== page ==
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Science, Religion, and Health
In February 1996, I chaired a symposium on "Social and Religious Factors Affecting Health" at the annual meeting of the American Association for the Advancement of Science. A professor from a prestigious university approached me during a coffee break at the Baltimore conference room.
"Doctor Koenig, how did someone with your background ever become interested in religion?" he asked.
"That's a tough question," I replied.
After all, I'm a physician who has spent years mastering several complex specialties. The Association is widely viewed as the world's most prominent science organization. And natural science; with its immutable laws and formulae, is the foundation of modern medicine, while religion, by definition, deals with inexplicable supernatural powers and events. He no doubt wondered what had made me diverge from my grounding in biomedical science to venture into the intangible realm of religious faith.
A Voyage of Discovery
My career has been more a voyage of discovery than a predictable linear progression from student to clinician to medical professor and researcher. During this twenty-year odyssey, I've worked as a hospital orderly and registered nurse, often in intimate contact with sick people. I have been certified in family medicine, psychiatry, geriatric medicine, and geriatric psychiatry. My clinical practice has brought me newborn babies and their mothers as well as elderly people in their final weeks, and the full range of physical and emotional illness between infancy and old age. I've encountered people whose bodies were ravaged bydisease, but who somehow remained optimistic and emotionally healthy, and others who were so wounded by stress and emotional trauma that the ensuing depression destroyed their lives.
Today I am director of Duke University's Center for the Study of Religion/Spirituality and Health, the world's first major research facility to comprehensively study the impact of people's religious life on their physical and emotional health.
Struggling to answer my colleague's question that February afternoon in Baltimore, I recognized an important aspect of my professional life: It was my patients who led me to explore the previously underinvestigated connection between health and religious faith. Without question, I have learned more about the resilience of the human spirit in the face of crushing adversity from the people I treated than I ever did from textbooks or medical school lectures.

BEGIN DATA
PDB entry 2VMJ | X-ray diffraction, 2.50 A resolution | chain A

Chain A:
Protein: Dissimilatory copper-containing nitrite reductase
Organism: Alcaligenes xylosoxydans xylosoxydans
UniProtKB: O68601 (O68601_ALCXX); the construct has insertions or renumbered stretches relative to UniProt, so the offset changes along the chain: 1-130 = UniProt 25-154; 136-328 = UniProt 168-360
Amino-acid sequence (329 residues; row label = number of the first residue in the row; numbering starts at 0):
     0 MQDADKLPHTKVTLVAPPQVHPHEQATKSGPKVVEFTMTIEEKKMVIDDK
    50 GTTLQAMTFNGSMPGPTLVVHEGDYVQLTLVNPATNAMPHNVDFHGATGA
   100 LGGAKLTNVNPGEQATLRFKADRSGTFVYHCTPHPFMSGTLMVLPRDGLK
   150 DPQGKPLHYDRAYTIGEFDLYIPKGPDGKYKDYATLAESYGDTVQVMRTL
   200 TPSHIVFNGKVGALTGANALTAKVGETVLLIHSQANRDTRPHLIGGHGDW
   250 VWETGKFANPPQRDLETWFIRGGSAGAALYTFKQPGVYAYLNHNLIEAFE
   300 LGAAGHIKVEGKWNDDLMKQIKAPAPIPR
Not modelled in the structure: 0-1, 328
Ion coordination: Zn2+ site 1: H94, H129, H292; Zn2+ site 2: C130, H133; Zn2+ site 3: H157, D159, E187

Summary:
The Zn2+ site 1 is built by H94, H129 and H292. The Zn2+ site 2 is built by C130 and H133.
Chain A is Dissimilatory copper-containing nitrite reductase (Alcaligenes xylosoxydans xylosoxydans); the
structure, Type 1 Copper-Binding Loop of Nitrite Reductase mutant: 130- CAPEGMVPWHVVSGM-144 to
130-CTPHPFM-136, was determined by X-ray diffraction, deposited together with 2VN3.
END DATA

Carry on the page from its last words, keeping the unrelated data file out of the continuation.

An Unusual Alcoholic: Lee's Story
I met the first of these patients — a middle-aged man named Lee Daugherty — in November 1981, when I was a third-year medical student at the University of California at San Francisco. As part of my Internal Medicine rotation, I covered rounds at San Francisco General Hospital. Lee had been admitted on Halloween, suffering from severe complications of alcoholism.
"Good morning, Mr. Daugherty," I said to the gaunt man hunched beneath the sheets. His hair was long, his face haggard. Lee's chart reported he had been living on the streets of the Mission district for years. His daily alcohol consumption was estimated at more than six pints of cheap fortified wine. The night before, he had suffered a seizure, tumbled headlong into the street, and sprawled there in the cold drizzle, unable to rise. Lee's diagnosis included cirrhosis, neurological involvement, and complications of malnutrition. His blackouts and seizures were the most alarming symptoms, a probable indication of brain damage.
Lee rolled over and stared at me with red-rimmed eyes. "What time is it?" he grumbled.
"Just after seven." Rounds on this ward started early.
"Can I have some coffee?" he asked as I fee his rapid, uneven pulse.
Before rounds that morning, my instructors had described Lee as a typical "terminal" alcoholic. My initial examination seemed to confirm that grim prognosis. But, unlike some of my fellow students, and because I'd worked wards as an orderly and nurse, I saw my patients as real people, not just interesting cases. With Lee, I was gripped by the need to help someone who was suffering, but also by a sense of futility. I knew that Lee's level of alcoholism could rarely be cured. People like Lee are not "problem drinkers," but so profoundly addicted that they suffer life-threatening convulsions if deprived of alcohol. Almost inevitably, the disease crushes their spirits until they're sluggishly fatalistic. But I saw a lively spark in Lee's blue eyes. I fetched him a cup of coffee.
Lee sat up in bed and examined me with new interest. "Doctors never did that before," he said, cuddling his coffee cup.
"You've had a terrible time, Lee," I said, consulting his chart, "and you're very sick. I'm recommending we keep you here as long as possible. You just can't go straight back to the street."
"I'll be okay once my legs get better, Doc," he said.